The next leg of our adventure takes us through the inland waterway known as The Broadwater, which connects the Gold Coast to Moreton Bay. This whole area is basically estuary-land, and the water here is very very thin. I vividly remember the stress of navigating through here on our previous monohull ‘Illusion’. Her draught was 2.1 metres and we had to carefully work the tides to avoid being snafued on a sandbank somewhere (the official terminology is ‘going aground’, also known as ‘hitting the bricks’, ‘bottoming out’ ‘on the rocks’ ‘foundering’.…and a whole lot of other less savoury terms, but if you own a boat it’s only a matter of time before it happens to you). This time it’s a different story – Toucan’s draught is a teeny weeny delightful 1.3 metres and suddenly a whole world of opportunities awaits us. Just because we can, we decide to explore the shallower, eastern channels of Tippler’s and Canaipa passages. But first I need a wee rest…
I’m having difficulty getting my cruising mojo back after the flurry of departure activities, a less than pleasant first passage and three solid days of intensive work on the hard stand. I’m exhausted but I can’t sleep, my wind whirring and buzzing with trivial and annoying worries like pesky mozzies, trying to remember all the things I may have forgotten. I’m having to re-learn so many things – my constant refrain is ‘How do I do this again?’ in response to simple tasks such as using the functions on the chart plotter or radio. Even the previously automatic sequences of reefing the main or the checks we do before leaving an anchorage are needing conscious effort. I feel frustrated and discombobulated. So it’s time to take some of my own medicine – stop, breathe, relax and slow down.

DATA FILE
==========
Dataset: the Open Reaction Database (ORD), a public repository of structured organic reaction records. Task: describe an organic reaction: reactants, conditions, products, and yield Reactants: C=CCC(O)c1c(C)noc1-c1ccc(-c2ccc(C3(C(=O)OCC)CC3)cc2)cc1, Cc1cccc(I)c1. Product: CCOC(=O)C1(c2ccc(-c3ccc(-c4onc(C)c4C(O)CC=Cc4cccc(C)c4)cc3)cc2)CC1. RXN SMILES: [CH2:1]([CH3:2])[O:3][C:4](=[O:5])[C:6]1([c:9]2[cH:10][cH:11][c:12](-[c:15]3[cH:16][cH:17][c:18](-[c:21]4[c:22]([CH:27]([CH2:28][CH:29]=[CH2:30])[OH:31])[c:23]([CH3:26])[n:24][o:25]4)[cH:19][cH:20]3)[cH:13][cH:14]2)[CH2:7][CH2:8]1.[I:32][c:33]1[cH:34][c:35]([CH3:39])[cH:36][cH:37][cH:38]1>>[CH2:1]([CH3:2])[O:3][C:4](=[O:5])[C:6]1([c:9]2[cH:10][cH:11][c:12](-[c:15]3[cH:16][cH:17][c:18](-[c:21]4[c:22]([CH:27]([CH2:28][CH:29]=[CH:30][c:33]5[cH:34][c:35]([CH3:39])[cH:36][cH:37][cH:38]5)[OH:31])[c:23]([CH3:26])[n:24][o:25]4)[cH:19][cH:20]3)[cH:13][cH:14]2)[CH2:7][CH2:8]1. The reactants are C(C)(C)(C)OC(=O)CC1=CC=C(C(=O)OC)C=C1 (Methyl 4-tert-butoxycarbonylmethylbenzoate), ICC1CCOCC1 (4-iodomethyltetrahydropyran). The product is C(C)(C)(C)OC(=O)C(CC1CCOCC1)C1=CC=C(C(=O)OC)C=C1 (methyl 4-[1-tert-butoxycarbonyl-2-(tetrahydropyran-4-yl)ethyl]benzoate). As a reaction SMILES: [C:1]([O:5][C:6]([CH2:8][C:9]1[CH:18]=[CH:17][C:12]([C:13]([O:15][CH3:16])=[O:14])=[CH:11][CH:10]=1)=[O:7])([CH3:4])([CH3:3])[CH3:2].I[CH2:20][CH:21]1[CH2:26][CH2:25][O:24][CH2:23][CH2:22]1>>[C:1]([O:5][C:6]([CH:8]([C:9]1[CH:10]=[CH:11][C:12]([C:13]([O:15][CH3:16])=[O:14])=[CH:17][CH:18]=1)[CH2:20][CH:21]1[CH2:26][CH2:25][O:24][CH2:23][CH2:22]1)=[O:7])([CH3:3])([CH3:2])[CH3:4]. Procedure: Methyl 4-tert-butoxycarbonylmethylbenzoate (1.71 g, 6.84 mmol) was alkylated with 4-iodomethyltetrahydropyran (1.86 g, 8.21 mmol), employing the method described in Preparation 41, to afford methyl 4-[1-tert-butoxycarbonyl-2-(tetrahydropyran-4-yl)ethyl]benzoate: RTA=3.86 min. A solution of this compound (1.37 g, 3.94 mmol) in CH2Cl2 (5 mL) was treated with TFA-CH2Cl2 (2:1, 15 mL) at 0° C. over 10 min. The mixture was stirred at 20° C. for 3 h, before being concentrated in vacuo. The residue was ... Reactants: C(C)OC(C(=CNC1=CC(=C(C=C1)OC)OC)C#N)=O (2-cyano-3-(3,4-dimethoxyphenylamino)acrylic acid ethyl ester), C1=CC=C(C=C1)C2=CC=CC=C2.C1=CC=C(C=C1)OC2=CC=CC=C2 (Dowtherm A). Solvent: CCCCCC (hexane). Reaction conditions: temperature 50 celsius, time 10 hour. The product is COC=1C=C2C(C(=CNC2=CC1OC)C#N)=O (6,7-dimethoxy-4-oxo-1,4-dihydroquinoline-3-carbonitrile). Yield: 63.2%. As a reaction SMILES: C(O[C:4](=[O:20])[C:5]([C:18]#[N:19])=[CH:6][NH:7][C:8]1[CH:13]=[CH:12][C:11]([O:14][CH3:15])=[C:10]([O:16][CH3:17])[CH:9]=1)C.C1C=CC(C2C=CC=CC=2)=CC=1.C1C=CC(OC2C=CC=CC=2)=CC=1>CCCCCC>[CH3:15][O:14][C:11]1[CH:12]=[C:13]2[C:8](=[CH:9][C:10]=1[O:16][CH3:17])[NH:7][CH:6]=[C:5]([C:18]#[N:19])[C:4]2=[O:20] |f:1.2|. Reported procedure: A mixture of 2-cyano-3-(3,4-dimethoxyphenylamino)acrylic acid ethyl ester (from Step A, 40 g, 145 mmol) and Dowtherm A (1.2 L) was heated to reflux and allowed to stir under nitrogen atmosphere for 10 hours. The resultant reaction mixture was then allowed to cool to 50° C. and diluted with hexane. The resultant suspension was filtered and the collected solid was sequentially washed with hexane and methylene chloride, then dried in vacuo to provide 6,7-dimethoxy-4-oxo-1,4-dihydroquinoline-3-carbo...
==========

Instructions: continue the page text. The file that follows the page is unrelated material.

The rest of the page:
Our journey through The Broadwater is just what I need. The sun is shining, a gentle breeze is blowing and the tide is on the rise. So we unfurl the jib and with some motor-assist meander our way up the inside passage, passing attractive anchorages and scenery on the way.
It takes about 4 hours to emerge at the other end into Moreton Bay, and not wanting to rush these things (the new mantra) we drop the pick at Blaksley’s Anchorage on North Stradbroke and settle in for the night.
The forecast tells us we’re in for some rainy weather soon, so the next morning we take the opportunity to explore North Stradbroke while the sun is still shining. To do that we need to be closer to the town of Dunwich so we move up to Myora Anchorage just north of the township. This is a pleasant and mostly protected anchorage from the SE winds, but we still get some swell coming in when the tide covers the sand flats. We dinghy round to The Little Ship club and ask if we can leave our tender at the back of their pontoon. They’re very welcoming so we feel it’s only fair to patronise the bar and restaurant.
The beers are good, the food not so much, but it’s a pleasant outlook and there’s two other surprises in store for us. Firstly, the bus to our destination, Point Lookout, pulls up just outside their door, and not 50 metres from the bus stop is a lone gum tree with a resident koala just hanging out. How cool is that?!
Point Lookout is about a 40 minute bus ride, on the ocean side of the island. We’re expecting a taller, more impressive lookout, but it’s still beautiful and we stretch our legs by doing the 1/2 hr Gorge walk, watching the turtles below battling the surge as they try to find the tastiest seaweed morsels, and strolling past the roos nonchalantly munching beside the pathway.
It’s school holidays so the place is buzzing but we can’t pass up the opportunity to sample a homemade gelato – it’s worth the wait in the queue, cinnamon and fig is my new favourite flavour!
The buses only come every hour, so by the time our bus arrives there’s a sizeable crowd and it feels more like a Tokyo subway train than a rural bus. But all’s good, it’s been a great day and equilibrium has been restored.